New hope for Salonga National Park in DRC
Posted on 24 May 2016
Africa's largest forest park to be co-managed by WWF after years of neglect, disarray and poachingIt’s been a long time since Salonga had anything to celebrate. For decades, Africa’s largest forest park has suffered from a disastrous mix of neglect, disarray, insecurity and poaching. But at long last, there is some real cause for cheer.
Last week, a hopeful new era began for the enormous park in the heart of the Democratic Republic of Congo (DRC) with the official launch of an innovative management agreement, which will see Salonga run jointly by the Congolese Institute for Nature Conservation (ICCN) and WWF.
Gazetted as a national park in 1970, Salonga was later proclaimed a UNESCO World Heritage Site in recognition of its complex, intact and critically important ecosystems, which harboured a wealth of wildlife, including bonobos, forest elephants, Congo peacocks, giant pangolins and bongos.
But a huge surge of poaching from the mid-80s to mid-90s coupled with insufficient management capacity, poor governance, and weak law enforcement devastated the park. In 1999, it was placed on the list of World Heritage Sites in Danger.
“Given its troubled history and the lack of adequate response for decades, an innovative approach was necessary for Salonga,” said Jean Claude Muhindo, WWF’s DRC Director. “The co-management agreement we now have with ICCN will breathe new life into this emblematic park. We will work closely with our partners and local communities alike to stave off the large array of threats to Salonga, with the objective to have the park removed from the list of World Heritage Sites in Danger.”
Muhindo was speaking during the public launch ceremony at the park headquarters in Monkoto, a small town nestled in the corridor that separates Salonga’s two vast blocks of protected forest, whose combined area is larger than Belgium and four times bigger than America’s Yellowstone National Park.
“Today, more than ever, communities around the park and in the corridor seem to understand that the well being of future generations has a strong positive correlation with a thriving elephant population rather than with ivory trafficking income that they never see,” said Muhindo.
“This new management approach is the last chance to upgrade communities around the park to 21st century living standards and this will only be possible if Salonga has something to protect, meaning elephants and all its other emblematic species. Therefore, these species must be treated with the utmost respect because the future of the communities around Salonga will be much brighter if their futures are secured.”
Highlighting the cooperation that will be critical to the success of the new approach, the event was attended by representatives of the national government and local authorities, NGOs, local communities and the scheme’s principal financial partners. The event also marked the investiture of the new park manager, Oliver Nelson.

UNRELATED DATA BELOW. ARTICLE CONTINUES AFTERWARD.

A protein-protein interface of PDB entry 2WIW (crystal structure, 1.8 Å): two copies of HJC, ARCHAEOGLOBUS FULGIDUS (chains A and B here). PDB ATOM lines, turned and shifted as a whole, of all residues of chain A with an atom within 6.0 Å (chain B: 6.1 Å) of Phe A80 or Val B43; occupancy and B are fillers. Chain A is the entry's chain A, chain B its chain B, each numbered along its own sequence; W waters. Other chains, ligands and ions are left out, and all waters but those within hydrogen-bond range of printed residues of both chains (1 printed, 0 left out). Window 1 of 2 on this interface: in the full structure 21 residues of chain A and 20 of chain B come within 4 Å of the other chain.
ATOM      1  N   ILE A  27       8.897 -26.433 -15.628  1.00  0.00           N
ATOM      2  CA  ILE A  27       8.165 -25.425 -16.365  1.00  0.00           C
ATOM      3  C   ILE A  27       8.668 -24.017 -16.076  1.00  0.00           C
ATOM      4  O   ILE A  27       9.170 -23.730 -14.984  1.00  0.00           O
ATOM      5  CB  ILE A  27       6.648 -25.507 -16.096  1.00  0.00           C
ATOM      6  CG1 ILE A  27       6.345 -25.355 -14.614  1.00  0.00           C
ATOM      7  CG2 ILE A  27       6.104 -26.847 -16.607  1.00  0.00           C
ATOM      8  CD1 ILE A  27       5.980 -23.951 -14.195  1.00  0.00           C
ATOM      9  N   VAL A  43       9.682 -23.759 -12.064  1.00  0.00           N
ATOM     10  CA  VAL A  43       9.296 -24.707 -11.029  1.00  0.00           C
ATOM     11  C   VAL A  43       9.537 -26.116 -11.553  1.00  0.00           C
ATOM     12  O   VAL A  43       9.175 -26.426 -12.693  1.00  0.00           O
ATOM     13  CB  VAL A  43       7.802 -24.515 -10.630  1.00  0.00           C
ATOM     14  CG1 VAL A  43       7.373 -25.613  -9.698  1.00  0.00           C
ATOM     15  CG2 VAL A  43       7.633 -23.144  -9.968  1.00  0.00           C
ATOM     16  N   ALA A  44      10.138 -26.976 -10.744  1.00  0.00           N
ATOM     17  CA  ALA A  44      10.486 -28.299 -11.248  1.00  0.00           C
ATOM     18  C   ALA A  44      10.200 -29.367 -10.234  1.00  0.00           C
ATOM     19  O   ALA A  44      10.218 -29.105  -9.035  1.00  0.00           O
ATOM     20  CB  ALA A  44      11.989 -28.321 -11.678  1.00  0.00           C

“We are fully conscious that conservation success in DRC can only be achieved through multi-stakeholder partnerships, and in that sense we have been making significant progress in Virunga and Garamba National Parks,” said ICCN General Director Balongelwa Cosma, referring to two other threatened World Heritage Sites in eastern DRC.
“It is now Salonga’s turn to benefit from all this expertise and support, and claim its well-deserved place among the world’s most important national parks,” Balongelwa added, stressing the extraordinary importance of Salonga to both DRC and the world because of its role as an immense freshwater reservoir and vast carbon store.
But there is an enormous amount of work to do.
Despite the park’s inaccessibility, its wildlife populations have been hit hard. Tributaries of the Congo River provide access deep into the park and have enabled bushmeat hunting and fishing to flourish in order to satisfy demand both locally and in the country's big urban centres, including the capital Kinshasa, which is several hundred kilometres away.
Poaching and trafficking have also devastated the park’s elephant population in two major waves. The first hammered the park during the decade from the mid-80s to mid-90s. The second has swept across Salonga in recent years. Fuelled by soaring demand for ivory in Asia and increasingly driven by international organized crime, it shows little signs of abating.
To tackle Salonga’s many challenges, the new management team will have to urgently address some critical needs. It will need to expand and professionalize the ranger force, ensure stronger involvement of neighboring communities in conservation, promote sustainable alternatives to bushmeat hunting and fishing, and secure ecological corridors between the park’s two blocks.
“We first have to ensure that our people and wildlife are safe, and then make Salonga a viable destination for everyone,” said Balongelwa. “Successful marketing has turned mountain gorillas into the world’s most prized wildlife attraction but Salonga can do even better, as it is the only park in the world that harbors the bonobo, our closest relative.”
While WWF assumes technical leadership of the management of the park, the European Union, USAID and German Cooperation KfW are providing vital funds for Salonga and the landscape around it. In the long run, the co-management scheme is intended to lead to the establishment of the Salonga Foundation, which will ensure the longterm financial sustainability and quality management for the park.
It is an ambitious initiative. And success will be hard to achieve. But at least, there is now hope for Salonga – and for all the people and wildlife who depend on it